To Talk or Not To Talk?-That is The Question

To Talk or Not To Talk?-That is The Question

In the Middle East and elsewhere, we do not have the luxury of choosing our allies like dessert, based on our inclinations or whether we happen always to like what they say. The Muslim Brotherhood merits our attention.

Muravchik also lamented the "true Arab liberals" he claims we are betraying by advocating talks with the Muslim Brotherhood. Could he by chance be referring to Egypt's Kifaya ("Enough"), the first indigenous mass democracy movement the Muslim world has known? The Muslim Brotherhood is the largest organized force in that coalition, alongside liberals, Nasserists, Communists, secularists and assorted organizations. But the Bush Administration is in the process of abandoning Kifaya to the tender mercies of Hosni Mubarak's "constitutional reform."

For all its weeds, the Muslim Brotherhood consistently lines up in solidarity with democratic forces in undemocratic countries like Egypt and Syria. They have allied with governments in democratic countries (like Britain and France). They are allied with people we consider our friends. Evidence of that is overwhelming. But when push comes to shove we find Muravchik attacking the leading opposition to the Mubarak dictatorship. Surely an odd way to support democracy.

History rarely provides definitive tests of political doctrine. The landslide defeat of the Sandinistas in 1989 provided one. The fall of the Berlin Wall provided another. The Iraq war has been another, and it has deeply discredited the neoconservatives who blithely predicted not only democracy in Iraq, but a democratic wind that would topple autocracies and bring forth democracies throughout the Middle East. Some who made these predictions have been embarrassed into silence; others choose to rail against the studies that don't come up with the conclusions they hoped for.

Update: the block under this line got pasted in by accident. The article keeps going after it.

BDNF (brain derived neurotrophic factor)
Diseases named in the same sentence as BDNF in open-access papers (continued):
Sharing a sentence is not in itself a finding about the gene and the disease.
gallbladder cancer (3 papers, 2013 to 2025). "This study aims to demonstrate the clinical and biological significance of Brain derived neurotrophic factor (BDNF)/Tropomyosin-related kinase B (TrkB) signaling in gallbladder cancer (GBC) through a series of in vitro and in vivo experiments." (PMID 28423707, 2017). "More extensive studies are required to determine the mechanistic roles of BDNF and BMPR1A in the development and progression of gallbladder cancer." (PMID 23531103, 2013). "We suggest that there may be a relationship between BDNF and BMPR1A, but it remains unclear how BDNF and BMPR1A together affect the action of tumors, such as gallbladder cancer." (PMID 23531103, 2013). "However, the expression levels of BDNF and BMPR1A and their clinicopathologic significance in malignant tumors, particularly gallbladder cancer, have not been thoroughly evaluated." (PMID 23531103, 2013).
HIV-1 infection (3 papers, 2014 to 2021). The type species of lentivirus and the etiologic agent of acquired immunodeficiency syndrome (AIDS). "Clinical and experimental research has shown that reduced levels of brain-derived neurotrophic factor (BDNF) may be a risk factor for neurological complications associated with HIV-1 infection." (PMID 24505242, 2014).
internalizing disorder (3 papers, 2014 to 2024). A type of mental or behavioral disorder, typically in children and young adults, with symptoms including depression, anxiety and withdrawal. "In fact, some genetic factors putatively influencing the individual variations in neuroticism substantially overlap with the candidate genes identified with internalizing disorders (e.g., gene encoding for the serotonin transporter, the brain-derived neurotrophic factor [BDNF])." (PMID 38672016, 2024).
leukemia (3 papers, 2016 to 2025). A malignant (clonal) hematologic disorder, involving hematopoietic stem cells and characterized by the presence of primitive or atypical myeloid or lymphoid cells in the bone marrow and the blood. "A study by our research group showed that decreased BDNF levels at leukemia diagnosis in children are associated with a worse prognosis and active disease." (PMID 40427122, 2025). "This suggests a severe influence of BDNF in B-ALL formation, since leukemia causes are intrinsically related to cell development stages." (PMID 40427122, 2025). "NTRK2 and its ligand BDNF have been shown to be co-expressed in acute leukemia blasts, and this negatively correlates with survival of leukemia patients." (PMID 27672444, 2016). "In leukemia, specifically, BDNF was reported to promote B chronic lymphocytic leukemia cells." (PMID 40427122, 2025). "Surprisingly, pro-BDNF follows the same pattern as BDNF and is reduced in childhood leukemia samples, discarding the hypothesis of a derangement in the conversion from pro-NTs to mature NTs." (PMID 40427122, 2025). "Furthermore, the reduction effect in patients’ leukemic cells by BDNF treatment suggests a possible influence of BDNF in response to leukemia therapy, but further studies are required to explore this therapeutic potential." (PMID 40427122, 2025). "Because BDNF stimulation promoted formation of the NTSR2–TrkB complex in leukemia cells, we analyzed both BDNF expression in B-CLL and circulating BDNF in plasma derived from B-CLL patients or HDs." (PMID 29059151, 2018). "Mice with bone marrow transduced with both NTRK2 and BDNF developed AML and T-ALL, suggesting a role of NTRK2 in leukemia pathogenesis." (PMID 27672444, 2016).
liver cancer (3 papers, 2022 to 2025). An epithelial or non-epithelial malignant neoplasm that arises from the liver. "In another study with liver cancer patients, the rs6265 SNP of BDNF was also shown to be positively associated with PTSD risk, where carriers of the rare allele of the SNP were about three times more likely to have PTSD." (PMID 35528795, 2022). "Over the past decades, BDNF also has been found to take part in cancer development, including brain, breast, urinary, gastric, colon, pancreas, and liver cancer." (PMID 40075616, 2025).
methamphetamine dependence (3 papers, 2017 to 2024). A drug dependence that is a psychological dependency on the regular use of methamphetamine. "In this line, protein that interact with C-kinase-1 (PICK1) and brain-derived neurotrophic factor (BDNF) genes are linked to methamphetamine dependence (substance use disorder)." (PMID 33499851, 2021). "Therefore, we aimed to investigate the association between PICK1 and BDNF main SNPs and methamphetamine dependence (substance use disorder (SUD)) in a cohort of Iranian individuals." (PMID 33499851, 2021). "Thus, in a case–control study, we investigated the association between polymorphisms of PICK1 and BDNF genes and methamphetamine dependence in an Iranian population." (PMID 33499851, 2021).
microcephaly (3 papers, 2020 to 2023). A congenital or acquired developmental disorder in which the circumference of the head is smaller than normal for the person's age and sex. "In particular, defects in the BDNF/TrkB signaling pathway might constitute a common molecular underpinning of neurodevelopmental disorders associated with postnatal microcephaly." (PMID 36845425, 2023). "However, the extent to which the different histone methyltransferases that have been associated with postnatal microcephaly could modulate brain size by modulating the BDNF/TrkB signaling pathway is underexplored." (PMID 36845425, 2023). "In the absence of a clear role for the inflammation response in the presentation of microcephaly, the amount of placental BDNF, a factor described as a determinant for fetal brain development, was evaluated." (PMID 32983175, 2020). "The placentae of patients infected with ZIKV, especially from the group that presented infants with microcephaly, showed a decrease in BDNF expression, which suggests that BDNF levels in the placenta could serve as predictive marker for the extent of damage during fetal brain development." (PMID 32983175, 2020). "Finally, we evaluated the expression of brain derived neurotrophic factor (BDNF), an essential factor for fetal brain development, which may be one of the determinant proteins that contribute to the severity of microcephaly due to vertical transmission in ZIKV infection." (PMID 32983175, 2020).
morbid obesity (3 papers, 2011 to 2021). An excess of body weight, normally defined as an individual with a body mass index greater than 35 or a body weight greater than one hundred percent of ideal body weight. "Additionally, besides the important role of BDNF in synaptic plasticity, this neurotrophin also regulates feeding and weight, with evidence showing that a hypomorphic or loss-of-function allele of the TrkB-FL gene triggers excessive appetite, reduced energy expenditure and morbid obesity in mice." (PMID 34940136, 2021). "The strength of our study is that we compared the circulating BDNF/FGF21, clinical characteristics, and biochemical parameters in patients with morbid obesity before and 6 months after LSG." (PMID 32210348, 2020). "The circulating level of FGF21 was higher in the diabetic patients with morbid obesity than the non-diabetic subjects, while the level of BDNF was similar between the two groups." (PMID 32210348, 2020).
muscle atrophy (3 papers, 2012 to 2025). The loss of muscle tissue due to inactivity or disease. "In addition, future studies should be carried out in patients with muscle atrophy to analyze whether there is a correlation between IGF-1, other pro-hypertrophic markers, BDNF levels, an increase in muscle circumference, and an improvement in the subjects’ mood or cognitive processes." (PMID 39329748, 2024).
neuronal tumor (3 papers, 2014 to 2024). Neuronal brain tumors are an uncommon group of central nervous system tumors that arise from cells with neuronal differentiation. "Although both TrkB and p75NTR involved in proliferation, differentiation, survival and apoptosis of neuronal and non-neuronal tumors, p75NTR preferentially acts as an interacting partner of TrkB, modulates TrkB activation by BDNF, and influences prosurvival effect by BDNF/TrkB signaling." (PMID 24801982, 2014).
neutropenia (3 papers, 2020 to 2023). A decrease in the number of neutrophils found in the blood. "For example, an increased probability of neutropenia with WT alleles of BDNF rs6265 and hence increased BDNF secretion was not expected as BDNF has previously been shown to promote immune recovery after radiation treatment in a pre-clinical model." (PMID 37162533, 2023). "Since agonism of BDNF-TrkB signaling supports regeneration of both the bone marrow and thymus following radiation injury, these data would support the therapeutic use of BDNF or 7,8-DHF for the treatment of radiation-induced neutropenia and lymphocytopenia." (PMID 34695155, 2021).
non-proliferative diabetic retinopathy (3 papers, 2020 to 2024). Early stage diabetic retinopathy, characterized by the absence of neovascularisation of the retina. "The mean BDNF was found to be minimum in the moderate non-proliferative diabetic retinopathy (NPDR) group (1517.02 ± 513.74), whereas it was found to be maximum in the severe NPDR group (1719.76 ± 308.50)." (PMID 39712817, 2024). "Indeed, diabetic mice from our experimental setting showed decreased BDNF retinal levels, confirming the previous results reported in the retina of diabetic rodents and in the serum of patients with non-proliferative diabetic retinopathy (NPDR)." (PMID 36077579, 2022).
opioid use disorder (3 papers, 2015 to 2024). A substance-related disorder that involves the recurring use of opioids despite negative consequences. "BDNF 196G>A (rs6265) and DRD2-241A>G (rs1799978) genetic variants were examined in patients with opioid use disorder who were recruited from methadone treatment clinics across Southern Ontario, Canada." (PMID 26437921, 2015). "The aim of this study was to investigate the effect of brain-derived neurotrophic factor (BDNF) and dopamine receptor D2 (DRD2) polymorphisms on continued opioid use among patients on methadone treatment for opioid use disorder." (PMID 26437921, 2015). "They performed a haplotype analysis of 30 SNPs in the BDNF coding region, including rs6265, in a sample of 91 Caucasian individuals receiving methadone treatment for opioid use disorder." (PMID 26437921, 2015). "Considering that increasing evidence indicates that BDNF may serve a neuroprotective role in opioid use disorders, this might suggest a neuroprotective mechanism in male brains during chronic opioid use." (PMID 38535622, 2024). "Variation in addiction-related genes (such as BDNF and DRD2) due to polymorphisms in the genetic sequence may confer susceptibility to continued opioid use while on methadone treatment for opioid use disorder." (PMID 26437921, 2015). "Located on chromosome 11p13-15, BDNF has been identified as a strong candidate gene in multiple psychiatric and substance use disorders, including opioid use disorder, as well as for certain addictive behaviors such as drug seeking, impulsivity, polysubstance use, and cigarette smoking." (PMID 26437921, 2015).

I had hoped that the intellectual architects and the ideologists of this policy would take their cue from Paul Wolfowitz and find something else to do. Or they might have re-examined their assumptions and concluded that their method was an erroneous one. They might have held their silence. Or they might have forthrightly acknowledged error, confessed that schema are no guides for policy or substitutes for empirical research. But deliberate, independent examination is not fashionable in Washington or in our media, where predictable extreme positions and knee-jerk reactions are rewarded.

Robert S. Leiken is Director of the Immigration and National Security Programs at the Nixon Center and the author of the forthcoming Europe's Angry Muslims.